I no longer wear my “This is what a feminist looks like t-shirt”.
Not because I am no longer a feminist, nor because I no longer admire the work of the Fawcett Society – both could not be further from the truth. I don’t wear it, because I sense that women who look like me are not in on the ironic statement the t-shirt is there to make. When I wear it, I know that I am reinforcing every stereotype that certain sections of society have of those of us who are proudly feminist. They don’t see the woman, the mind, the message. They see the fat and the ugly and assume the rest. I look precisely what these warped people believe all feminists to look like, and by advertising myself as such I fear I will inadvertently give credence to their warped world view.
Feminism is having an incredible renaissance at the moment. Caroline Criado-Perez’s successful campaign to ensure female role model’s remain on our currency has been the most visible example of this. But other excellent campaigns such as No More Page 3 and the Everyday Sexism project have highlighted issues of concern to women and the men who support them in a way that feels fresh, innovative and lively.
Alongside this resurgence has been the debate about representation that follows any campaign focused on a single aspect of personhood. Intricate and important debates about intersectionality and ensuring that feminism represents the whole spectrum of women’s lives and experiences are important and real. Trans women, women of colour, working class and disabled women all need greater representation and debates on how we ensure this is achieved are important – even though they are sometimes held in ways that highlight the division of the feminist community – not the issues that unite us.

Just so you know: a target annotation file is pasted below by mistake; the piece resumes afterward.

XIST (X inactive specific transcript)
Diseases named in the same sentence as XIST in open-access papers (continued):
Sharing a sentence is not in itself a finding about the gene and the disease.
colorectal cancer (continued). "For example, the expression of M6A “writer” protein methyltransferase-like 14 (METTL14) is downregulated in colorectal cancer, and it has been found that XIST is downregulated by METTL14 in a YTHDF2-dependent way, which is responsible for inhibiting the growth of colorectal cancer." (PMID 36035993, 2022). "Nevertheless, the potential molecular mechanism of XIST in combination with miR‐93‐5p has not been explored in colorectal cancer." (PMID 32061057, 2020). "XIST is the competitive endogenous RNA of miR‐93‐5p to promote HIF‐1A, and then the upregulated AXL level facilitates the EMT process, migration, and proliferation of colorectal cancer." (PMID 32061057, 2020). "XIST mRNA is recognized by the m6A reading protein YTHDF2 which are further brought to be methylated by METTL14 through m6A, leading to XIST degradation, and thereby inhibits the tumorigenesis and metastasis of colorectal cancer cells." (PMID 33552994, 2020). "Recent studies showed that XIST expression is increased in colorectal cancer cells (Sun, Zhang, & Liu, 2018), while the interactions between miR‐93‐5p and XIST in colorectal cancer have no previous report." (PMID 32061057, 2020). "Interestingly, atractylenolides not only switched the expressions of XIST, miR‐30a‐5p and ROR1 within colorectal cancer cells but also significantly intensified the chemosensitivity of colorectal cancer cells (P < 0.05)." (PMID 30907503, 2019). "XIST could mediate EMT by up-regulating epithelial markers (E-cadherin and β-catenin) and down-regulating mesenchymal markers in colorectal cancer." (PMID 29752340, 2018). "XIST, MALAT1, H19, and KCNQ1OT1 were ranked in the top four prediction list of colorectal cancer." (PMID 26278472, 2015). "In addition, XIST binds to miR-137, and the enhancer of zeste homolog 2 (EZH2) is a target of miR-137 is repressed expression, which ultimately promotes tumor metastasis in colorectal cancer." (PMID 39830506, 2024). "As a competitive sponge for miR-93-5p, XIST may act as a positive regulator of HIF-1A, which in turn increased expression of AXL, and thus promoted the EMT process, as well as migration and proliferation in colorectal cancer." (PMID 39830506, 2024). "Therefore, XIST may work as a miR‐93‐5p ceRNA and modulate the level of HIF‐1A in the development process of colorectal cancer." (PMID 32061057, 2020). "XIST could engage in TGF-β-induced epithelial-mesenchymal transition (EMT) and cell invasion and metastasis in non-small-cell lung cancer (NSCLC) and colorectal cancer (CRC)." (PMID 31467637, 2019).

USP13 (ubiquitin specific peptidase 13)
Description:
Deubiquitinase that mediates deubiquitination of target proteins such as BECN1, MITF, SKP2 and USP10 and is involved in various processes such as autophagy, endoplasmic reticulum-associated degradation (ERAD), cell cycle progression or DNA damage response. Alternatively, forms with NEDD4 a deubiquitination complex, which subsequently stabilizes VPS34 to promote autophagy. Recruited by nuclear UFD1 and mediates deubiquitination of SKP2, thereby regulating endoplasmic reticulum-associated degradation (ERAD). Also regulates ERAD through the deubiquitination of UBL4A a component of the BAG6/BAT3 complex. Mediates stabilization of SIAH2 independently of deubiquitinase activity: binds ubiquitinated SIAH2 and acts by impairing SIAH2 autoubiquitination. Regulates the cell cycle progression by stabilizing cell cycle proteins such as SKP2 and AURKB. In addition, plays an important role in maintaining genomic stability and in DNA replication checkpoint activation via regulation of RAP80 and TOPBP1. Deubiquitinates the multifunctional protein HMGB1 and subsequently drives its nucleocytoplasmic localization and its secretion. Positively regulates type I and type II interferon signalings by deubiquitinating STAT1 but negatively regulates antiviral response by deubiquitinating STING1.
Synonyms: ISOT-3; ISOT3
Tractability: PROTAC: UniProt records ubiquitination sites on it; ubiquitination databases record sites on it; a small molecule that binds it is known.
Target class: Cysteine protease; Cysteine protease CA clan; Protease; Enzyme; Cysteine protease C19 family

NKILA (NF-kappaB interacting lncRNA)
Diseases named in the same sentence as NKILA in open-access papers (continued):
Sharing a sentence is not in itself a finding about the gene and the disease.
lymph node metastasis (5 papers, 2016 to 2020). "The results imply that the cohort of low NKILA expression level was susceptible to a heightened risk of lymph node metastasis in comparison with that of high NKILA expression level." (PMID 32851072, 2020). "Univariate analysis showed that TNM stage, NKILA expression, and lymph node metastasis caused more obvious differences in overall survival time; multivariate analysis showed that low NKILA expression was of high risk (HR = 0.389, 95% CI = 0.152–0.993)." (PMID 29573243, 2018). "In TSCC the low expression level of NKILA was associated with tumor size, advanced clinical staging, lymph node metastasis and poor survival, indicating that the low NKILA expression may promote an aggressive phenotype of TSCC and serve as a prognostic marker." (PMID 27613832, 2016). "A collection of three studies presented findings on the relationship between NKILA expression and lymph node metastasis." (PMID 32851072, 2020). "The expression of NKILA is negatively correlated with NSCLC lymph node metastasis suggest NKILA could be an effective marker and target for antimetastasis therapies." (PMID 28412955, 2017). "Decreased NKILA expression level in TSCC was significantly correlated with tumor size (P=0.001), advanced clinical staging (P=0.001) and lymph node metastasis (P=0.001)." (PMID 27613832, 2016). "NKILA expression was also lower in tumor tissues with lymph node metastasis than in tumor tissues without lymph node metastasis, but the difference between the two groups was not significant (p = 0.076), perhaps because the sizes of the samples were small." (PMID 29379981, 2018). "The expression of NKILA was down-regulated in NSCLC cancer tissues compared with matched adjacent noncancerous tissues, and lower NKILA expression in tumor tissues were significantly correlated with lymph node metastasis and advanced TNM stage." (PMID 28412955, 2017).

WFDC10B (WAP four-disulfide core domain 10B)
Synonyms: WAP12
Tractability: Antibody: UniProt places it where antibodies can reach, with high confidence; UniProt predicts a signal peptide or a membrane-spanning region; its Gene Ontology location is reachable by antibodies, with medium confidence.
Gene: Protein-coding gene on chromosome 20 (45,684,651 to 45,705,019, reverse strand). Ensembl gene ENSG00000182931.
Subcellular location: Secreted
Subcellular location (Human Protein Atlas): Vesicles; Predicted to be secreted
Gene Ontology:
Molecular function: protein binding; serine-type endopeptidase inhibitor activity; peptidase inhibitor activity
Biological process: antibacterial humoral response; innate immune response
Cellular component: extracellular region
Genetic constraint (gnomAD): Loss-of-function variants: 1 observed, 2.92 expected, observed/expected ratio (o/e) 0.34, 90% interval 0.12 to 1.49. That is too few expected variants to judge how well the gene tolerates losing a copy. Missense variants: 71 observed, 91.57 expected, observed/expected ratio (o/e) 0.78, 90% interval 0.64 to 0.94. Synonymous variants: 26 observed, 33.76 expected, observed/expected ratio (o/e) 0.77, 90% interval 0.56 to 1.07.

So I write this not as a criticism of any of these projects, but as an adjunct to them. While these projects highlight the incredible difficulty that women face not being seen beyond their worth as a sexual object – and thus there has been a natural focus on stories of such objectification – there is a different and no less oppressive and all pervasive sexism being faced by those of us who are not objectified.
I have been told I am “too ugly to rape”, “too fat to live” that “no man would f**k that” all while walking the five minutes from my house to the bus stop.
I live with the knowledge (and daily experience) that my sexual worth will be commented on every day when I leave my house and that in the meat market of the outside world, I have been judged unwanted, lacking, unworthy. The awareness that part of my experience of everyday life will be to have my worst insecurities about my lack of looks and sexual attractiveness commented on in ways just as crude and shocking as those women who are being pestered for their very attractiveness affects my decision making, my confidence and my outlook.
If these brilliant campaigns are to truly succeed, they need to ensure they run the full gamut of the ways in which men are allowed in society to abuse a woman publicly. This cannot mean simply focusing on the stories of those who are being sexually objectified, but those for whom the very lack of objectification is being used as a weapon to keep us in our place.